Both columns on which EP worked last week failed to work out, so there is little more to report than this: Alan Auerbach, of the University of California at Berkeley, gave a superb Feldstein lecture last week at the Summer Institute of the National Bureau of Economic Research on the forbidding yet vital topic of Taxation of Business Income in the Global Economy. It would take more reporting than I was able to do to turn it into news. Meanwhile, voting begins tomorrow for officers of the American Economic Association in 2022.
Slated for president-elect is Susan Athey, of Stanford University’s Graduate School of Business.
Candidates for the two vice presidencies include David Autor, the Massachusetts Institute of Technology; Judith Chevalier, of Yale University; Caroline Hoxby, of Stanford University; and Michael Woodford, of Columba University.
Candidates for two seats on the six-member Executive Committee include Amanda Bayer, of Swarthmore College; Karen Dynan, of Harvard University; Melvin Stephens Jr., of the University of Michigan; and Lise Vesterlund, of the University of Pittsburgh.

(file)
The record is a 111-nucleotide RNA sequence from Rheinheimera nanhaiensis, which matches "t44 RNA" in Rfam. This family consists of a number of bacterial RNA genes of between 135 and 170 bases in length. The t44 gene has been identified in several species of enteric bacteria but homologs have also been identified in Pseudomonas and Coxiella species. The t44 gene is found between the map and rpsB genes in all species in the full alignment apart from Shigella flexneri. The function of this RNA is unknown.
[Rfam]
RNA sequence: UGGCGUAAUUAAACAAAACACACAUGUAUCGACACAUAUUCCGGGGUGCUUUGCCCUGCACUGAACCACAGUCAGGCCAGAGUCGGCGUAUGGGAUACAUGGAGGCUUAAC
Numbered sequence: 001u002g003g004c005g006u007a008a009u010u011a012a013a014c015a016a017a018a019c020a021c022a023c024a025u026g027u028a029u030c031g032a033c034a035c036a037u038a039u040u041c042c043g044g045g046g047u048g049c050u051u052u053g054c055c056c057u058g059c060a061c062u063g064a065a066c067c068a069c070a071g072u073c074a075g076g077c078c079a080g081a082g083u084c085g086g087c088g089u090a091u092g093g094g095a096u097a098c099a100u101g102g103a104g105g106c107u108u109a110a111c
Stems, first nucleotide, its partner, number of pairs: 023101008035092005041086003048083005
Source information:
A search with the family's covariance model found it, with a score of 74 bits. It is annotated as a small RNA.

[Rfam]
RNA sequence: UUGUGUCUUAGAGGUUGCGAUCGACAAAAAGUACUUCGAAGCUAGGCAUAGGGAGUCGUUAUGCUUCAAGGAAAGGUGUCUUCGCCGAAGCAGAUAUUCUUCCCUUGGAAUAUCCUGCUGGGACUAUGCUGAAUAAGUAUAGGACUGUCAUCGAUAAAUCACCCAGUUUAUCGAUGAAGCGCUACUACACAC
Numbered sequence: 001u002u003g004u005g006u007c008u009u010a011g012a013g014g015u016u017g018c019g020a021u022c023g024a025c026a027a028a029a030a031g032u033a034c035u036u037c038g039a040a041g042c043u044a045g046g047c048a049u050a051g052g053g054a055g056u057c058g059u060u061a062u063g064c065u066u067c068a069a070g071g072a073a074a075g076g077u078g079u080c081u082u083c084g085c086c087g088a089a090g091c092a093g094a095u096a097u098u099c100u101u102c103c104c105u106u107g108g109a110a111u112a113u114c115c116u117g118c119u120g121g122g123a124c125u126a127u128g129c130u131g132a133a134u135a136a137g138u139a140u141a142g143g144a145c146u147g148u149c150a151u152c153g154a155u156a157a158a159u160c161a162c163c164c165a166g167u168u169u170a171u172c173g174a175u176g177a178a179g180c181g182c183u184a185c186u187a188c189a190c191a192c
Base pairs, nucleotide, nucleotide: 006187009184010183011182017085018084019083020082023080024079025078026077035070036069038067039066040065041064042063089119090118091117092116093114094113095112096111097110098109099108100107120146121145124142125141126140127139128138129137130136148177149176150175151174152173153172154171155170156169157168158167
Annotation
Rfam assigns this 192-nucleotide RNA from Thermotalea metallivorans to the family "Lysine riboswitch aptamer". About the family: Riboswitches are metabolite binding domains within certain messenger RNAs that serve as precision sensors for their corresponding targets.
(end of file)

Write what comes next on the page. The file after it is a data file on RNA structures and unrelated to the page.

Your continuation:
Biographical profiles, including statements of purpose, are here.
When I explained last month how EP became interested in the Swift Boat veterans controversy of 2004, I cited Jonathan Rauch’s advice in The Constitution of Knowledge: A Defense of Truth (Brookings, 2021): Unmute yourself! Push back! I said that I expected to write about various aspects of that unpleasant business at intervals over the course of a year, intending, I suppose, to build an audience.
Three weeks later, that seems a terrible idea. Who wants to wait to piece things together? Not me. I am more eager than ever to be done with it. So I’ll tell the rest of what I know in four consecutive columns, starting next week. Then I’ll get back to business, covering the economics profession.